For two weeks every four years, when human physical ability faces its ultimate test, the Olympic cauldron is the burning heart of the Games.
The ancient Greeks lit a ritual fire to remind themselves of what Prometheus stole from the Olympian god Zeus. And as the Olympic Games got bigger, so did its flame moments. In Barcelona, an archer lit the cauldron with a burning arrow. In Atlanta, Parkinson’s disease- borne Muhammad Ali set a torch to a wire, and in Beijing, a Chinese gymnast “ran” along the 500 meter brim of the Bird’s Nest stadium.
Just under two years ago the opening ceremony’s creative director, Danny Boyle, visited Designer Thomas Heatherwick at his studio to commission him to design the 2012 Olympic cauldron. Heatherwick spoke to Forbes India about the concept that represented the extraordinary transitory togetherness of an Olympic Games.
Q. What happened after Danny Boyle commissioned you?
TH: I came up with the idea and so developed it with my studio and my team. We had quite an intensive design period- it took two months of research and examining ideas. We spent a weekend looking at cauldrons of all previous ceremonies. Originally, in 1948, the cauldron was a humble thing- not much bigger than a font in a Christian church. It had been getting larger and larger as the Olympics got grander and grander. We felt we shouldn’t try to compete in that way. I went to Danny Boyle’s house-it was just he and I- to show him the idea. I had a strong sense of designing for Danny; it had to support his vision for the whole ceremony.
So there was no one cauldron. Each of the 204 countries competing brought in a humble piece, and these pieces came together just for those two weeks.
Q. The petal-shaped objects made of polished copper were each inscribed with the name of a different country. Who designed them?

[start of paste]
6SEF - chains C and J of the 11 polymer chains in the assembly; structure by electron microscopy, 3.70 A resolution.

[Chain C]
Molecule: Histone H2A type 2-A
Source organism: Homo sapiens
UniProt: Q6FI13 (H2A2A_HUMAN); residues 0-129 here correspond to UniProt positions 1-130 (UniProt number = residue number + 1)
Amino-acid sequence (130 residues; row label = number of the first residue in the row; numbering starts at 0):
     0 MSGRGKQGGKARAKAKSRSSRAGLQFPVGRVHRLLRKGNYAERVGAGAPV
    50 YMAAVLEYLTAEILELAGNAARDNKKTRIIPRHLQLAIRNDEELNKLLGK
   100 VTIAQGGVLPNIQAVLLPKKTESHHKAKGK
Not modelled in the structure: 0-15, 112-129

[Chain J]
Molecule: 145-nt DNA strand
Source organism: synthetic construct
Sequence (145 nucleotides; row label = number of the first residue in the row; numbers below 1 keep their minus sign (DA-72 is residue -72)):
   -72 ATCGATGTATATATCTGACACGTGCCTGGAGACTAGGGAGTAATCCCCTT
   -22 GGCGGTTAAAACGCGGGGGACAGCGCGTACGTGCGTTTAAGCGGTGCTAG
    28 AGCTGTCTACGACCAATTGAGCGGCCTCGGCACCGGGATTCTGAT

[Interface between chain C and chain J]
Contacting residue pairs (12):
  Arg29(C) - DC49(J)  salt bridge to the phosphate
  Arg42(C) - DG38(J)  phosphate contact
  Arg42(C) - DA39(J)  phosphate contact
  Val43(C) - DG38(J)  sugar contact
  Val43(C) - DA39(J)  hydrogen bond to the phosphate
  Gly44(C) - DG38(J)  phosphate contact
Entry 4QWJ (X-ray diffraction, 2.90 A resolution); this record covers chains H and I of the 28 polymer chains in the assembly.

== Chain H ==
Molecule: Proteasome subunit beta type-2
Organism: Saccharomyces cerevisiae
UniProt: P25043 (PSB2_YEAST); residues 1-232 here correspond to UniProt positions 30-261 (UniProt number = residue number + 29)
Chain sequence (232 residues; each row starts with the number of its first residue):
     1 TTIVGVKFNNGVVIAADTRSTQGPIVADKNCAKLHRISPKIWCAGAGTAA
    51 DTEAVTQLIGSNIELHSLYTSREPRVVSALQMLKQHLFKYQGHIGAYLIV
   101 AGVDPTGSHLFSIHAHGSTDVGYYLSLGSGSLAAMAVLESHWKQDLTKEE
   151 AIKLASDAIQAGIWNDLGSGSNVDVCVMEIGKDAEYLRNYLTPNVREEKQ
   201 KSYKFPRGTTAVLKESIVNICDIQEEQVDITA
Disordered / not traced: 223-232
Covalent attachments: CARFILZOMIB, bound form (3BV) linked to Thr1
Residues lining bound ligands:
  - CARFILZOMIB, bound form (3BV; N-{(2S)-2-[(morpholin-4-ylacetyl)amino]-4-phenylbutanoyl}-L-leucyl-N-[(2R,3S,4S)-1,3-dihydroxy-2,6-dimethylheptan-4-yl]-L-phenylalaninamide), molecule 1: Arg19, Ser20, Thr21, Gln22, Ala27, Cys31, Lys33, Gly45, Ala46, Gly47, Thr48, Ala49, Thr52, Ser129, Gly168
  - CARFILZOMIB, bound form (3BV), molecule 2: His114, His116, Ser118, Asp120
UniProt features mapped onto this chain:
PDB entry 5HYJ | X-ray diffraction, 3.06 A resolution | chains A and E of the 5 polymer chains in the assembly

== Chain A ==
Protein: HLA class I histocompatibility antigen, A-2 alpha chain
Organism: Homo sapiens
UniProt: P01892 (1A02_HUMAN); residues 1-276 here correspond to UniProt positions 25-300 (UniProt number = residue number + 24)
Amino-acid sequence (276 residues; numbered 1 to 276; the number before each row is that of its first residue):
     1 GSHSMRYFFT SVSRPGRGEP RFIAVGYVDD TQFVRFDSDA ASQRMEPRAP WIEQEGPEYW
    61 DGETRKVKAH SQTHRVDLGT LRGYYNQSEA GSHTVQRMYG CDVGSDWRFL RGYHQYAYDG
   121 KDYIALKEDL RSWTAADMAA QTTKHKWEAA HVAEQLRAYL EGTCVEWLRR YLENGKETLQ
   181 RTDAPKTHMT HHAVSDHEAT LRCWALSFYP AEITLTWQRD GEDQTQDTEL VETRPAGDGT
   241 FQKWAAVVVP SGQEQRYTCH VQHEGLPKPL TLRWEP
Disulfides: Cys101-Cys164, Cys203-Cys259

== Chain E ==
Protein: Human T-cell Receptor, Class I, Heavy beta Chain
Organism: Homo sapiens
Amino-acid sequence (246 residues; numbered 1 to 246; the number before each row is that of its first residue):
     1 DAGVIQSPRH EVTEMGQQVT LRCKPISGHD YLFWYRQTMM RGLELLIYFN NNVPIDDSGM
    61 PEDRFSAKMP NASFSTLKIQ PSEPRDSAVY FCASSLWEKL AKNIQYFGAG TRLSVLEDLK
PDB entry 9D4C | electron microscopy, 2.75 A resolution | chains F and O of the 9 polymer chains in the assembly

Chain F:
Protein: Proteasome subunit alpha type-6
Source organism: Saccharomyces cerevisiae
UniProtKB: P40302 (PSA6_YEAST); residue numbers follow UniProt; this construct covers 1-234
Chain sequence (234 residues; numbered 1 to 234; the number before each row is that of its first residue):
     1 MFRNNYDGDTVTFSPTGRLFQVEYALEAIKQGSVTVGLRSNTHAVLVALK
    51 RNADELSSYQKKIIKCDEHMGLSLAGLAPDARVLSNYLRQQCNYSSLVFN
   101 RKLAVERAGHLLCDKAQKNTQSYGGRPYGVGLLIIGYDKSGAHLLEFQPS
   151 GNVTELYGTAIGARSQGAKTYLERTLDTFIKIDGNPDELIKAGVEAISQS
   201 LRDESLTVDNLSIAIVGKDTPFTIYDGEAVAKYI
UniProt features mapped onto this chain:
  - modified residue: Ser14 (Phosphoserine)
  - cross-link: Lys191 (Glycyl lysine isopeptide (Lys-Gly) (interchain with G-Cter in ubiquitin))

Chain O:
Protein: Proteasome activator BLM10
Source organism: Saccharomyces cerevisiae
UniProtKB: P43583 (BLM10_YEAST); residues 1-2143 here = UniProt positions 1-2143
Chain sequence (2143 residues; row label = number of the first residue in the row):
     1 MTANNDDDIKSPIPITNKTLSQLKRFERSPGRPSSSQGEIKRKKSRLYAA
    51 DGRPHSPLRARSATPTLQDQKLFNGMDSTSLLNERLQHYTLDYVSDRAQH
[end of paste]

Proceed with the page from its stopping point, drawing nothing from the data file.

TH: We designed these pieces. Just as each country is different, each object was different, and was brought in by each country’s chosen team member for the athletes’ parade. The symbolism of the Games didn’t exist unless those countries came together. So the cauldron was the coming together of 204 small flames to create one large flame.
Q. As the athletes came in, the artefacts were laid out on the ground in a clearing in the middle like petals radiating from a flower. When the last one had been lit, the first one began to rise on a long fine stem, followed in circular waves by the others, making a giant, kinetic, burning sculpture. Why did you set it in the middle like that?
TH: By placing it in the centre of the stadium it allowed us to make not such a large cauldron. Placing it in the epicenter, not on the roof, it made the cauldron feel significant. For two weeks, those pieces lifted, combined and converged into one flame, as if they were one. They were designed to be imperfect, to jostle against each other, to have looseness. It was not to perform a slick, smooth chalice. It was perhaps a mirage of a cauldron because all it was, was 204 beautiful objects, on slender rods. The complexity was in making those rods come together in waves.
Q. What was the most difficult part of the project?
TH: The hardest part was making the technical part support the artistic idea, because there was no trickery. Literally, we needed to be able to move, elegantly, all these fine rods to lift up these copper elements together; to not feel like a mechanism but to feel like something beautiful. The symbolism of the idea had not to be overshadowed by the feeling of a mechanized thing.
Q. What happened at the end of the two weeks of these Olympics?
TH: The cauldron opened back out again and each of the 204 scorched copper petals were dispersed. They were taken back to each country’s Olympic Association; to sit in glass cabinets or be buffed up and polished- or whatever each country wants to do with it. So you will never see the cauldron like that again.